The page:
If we do not effectively implement our sales, marketing service and product enhancement plan, our sales will not grow and therefore, we may not generate the net revenue we anticipate. These are among many factors, which may cause Capstone’s actual results to material differ from the future results predicted or implied in such statement. We’ll refer you to the company’s Form 10-K, Form 10-Q and other recent filings with the Securities and Exchange Commission for description of these and other risk factors.
Because of these risks and uncertainties, Capstone cautions you not to place undue reliance on these statements, which speak only as of today. We undertake no obligation and specifically disclaim any obligation to release any revisions to any forward-looking statements to reflect events or circumstances after the date of this conference call or to reflect the occurrence of unanticipated events.
I will now turn the call over to Darren Jamison, our President and CEO.
Thank you, Jayme. Good afternoon and welcome everyone to Capstone’s first quarter fiscal 2010 earnings conference call. With me today are Ed Reich, our Executive Vice President and Chief Financial Officer; and Mark Gilbreth, our Executive Vice President Operations and Chief Technology Officer.
Today I’ll start the call with a review of our first quarter fiscal 2010, and then Ed will review the specific financial results. Ed will then turn the call back over to me, and I’ll discuss our progress towards our strategic objective of positive cash flow. I however, will not be reviewing specific market developments in our key market segments, although I’ll cover market developments during our upcoming Annual Meeting of Stockholders to be held on August 27.
The presentation from the Annual Meeting we made available on our website for those who are unable to attend in-person. This year’s Annual Meeting of Stockholders will be held at Capstone World Headquarters in Chatsworth, California and we’ll showcase our new C200 product, new C1000 product, C30 rental units and a C30 powered hybrid bus from DesignLine.
As I look at the results for the Q1, I’m pleased with the strong revenue of $13.7 million compared to Q1 ‘09 of $7.5 million, and Q1 ‘08 of $5.6 million. As shown in slide one, Capstone continues to demonstrate a strong revenue growth over the prior year’s quarter. This is indicative our growing market share and market adoption of our new clean and energy efficient C200 and C1000 products. It goes without saying that these revenue results are impressive against the backdrop of the global recession.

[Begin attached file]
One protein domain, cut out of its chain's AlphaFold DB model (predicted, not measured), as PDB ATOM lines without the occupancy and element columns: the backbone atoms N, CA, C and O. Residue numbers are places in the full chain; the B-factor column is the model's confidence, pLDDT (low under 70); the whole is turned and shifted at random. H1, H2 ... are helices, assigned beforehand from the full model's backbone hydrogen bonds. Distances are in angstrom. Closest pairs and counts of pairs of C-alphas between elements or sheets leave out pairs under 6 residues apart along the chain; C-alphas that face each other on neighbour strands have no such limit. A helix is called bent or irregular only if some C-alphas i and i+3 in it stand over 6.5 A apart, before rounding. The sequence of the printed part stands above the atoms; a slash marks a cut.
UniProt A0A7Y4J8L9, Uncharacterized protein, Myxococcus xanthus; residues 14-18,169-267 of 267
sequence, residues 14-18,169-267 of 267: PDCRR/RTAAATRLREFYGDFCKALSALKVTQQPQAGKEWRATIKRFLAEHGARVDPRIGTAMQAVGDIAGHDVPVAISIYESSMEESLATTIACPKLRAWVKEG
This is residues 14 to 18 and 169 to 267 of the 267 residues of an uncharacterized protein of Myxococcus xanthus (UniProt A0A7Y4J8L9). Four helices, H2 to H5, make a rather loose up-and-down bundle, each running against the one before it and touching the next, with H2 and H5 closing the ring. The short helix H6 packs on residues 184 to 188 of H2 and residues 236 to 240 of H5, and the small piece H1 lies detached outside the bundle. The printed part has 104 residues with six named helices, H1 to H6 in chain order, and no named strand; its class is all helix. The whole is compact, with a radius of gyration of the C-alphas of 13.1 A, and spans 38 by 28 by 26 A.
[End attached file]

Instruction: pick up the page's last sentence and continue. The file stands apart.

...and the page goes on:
Also impressive is slide number two that shows, despite the increased revenue and poor economic conditions, we experienced only a minor reduction in our overall product backlog from 72 megawatts at March 31, to 67.4 megawatts at June 30, 2009. This large backlog is not only impressive in this market; it reflects the markets acceptance of our new products.
This large backlog is critical, as we continue to ramp our C200 production line from three C200 equivalents per week in the first quarter of fiscal 2010 to now, four C200 equivalents per week in the second quarter of fiscal 2010 and beyond. This production ramp is shown in slide three and illustrates how the company is successfully executing its stair-step launch strategy.
Capstone I think committed to growing the C200 and C1000 product lines in a responsible and orderly fashion using this stair step production ramp philosophy intended to achieve the highest quality, efficiently manufacture product with decreasing material costs. It also allow the company to validate and optimize our product design based on actual field experience, from fleet leading units commissioned early in the production ramp process. These units today have an excess of 3,000 real world operating hours.
We recently announced that we finished the scheduled UL testing for the C200 product. The company believes we are very close to receiving our formal UL listing, enabling us to begin shipping product here in North America. Also during the quarter, we received the final payment from UTC and formally closed out what was a very successful C200 development and commercialization program. This program was accomplished on schedule, as it relates to the successful product launch and the program R&D spend came in under budget.